, but often have stronger visualization powers or can learn such visual/cognitive abilities more quickly and with superior competence…
Other studies consist of juried works prepared by both hearing and deaf children and adults. Judges rated these works on the basis of sensitivity, expressiveness, and originality. The judges either did not know that the works were produced by deaf children or, in the case of comparative studies, could not associate the work with the artists, except by age. Generally speaking, the hearing-impaired did as well as or better than their hearing counterparts…
The drawings, many of which Silver organized into a traveling exhibition called “Shout in Silence: Visual Arts and the Deaf” (circulated by the Smithsonian Institution) provide potent insights, even with the low levels of artistic/drawing skills among some children. The images are highly expressive. Silver calls them “clues to assessing a child’s development.”…
What is becoming better understood in the field of cognitive science, and has yet to be appreciated in the schools in learning and language impairment therapy, is the importance of the arts. Silver puts it this way, “A child’s drawing is a pictorial device that can represent reality vicariously and economically and thus reflect his thinking.”
"Dr. Rawley Silver's latest book, Identifying Risks for Aggression and Depression Through Metaphors: The Mouse, The Bride, and the Use of Humor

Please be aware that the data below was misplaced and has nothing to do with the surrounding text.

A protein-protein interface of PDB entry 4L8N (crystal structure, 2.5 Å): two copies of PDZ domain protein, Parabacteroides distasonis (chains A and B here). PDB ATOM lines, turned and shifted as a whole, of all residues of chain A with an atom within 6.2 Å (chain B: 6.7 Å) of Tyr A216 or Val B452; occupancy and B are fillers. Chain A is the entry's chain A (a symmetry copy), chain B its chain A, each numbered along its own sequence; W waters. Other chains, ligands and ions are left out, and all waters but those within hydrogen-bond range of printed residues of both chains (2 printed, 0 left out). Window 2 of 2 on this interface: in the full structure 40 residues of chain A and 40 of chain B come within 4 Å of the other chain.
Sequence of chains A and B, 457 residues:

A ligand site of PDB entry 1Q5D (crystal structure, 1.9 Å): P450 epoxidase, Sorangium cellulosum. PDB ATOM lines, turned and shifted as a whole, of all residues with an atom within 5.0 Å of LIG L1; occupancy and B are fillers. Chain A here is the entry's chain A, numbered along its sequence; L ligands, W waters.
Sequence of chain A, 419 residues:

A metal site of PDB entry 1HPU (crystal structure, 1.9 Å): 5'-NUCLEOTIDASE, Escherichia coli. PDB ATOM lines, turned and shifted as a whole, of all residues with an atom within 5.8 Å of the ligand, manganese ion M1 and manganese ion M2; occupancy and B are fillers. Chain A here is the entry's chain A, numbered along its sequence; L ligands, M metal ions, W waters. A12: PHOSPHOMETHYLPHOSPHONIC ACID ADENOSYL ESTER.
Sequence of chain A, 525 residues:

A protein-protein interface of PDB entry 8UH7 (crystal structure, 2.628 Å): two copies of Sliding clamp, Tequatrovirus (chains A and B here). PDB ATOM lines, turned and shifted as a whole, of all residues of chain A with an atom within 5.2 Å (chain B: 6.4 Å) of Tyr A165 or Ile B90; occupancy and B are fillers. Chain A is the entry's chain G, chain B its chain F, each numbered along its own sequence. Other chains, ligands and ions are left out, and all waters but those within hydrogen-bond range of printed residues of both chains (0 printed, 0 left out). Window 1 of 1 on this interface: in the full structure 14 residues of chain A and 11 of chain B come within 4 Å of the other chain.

is a visually and metaphorically fascinating guide to the Draw A Story Assessment (DAS). It serves as a concise refresher for seasoned professionals, without the psychometric graphs or charts included in her previous publications. The presentation of this book also provides a gentle introduction for other clinicians, educators, students, and art therapists who are new to the field. Dr. Silver's presentation of the material is eloquent and interesting to read." -Cheryle Earwood in the November issue of the journal, The Arts in Psychotherapy (Volume 37, issue 5)
"Dr. Silver's contributions to the fields of education,art therapy,and counseling cannot be measured. Her work consistently integrates creative methods with extensive research. The assessment tools she has developed are used internationally. This, her latest publication,is a most welcome addition to the literature and is sure to be appreciated by mental health professionals,as well as students and faculty within a wide range of human services." - Christine Turner LPC NCC ATR-BC, Chairperson, Department of Graduate Studies, Art Therapy, Marylhurst University
"For decades,the groundbreaking Silver Drawing Test and Draw a Story by Dr.Rawley Silver has been an essential and reliable assessment tool used for diagnosing thousands of students by the clinical art therapists in Miami Dade County Public Schools. In this book, Dr. Silver analyzes the themes and implications behind her most commonly used stimulus drawings worldwide. As with Carl Jung's archetypes, the drawings and stories in this book have universal meanings." -Melinda Fedorko, ATR-BC, LMFT, NBCT, Board Certified Art Therapist and National Board Certified Teacher, Miami Dade County Public Schools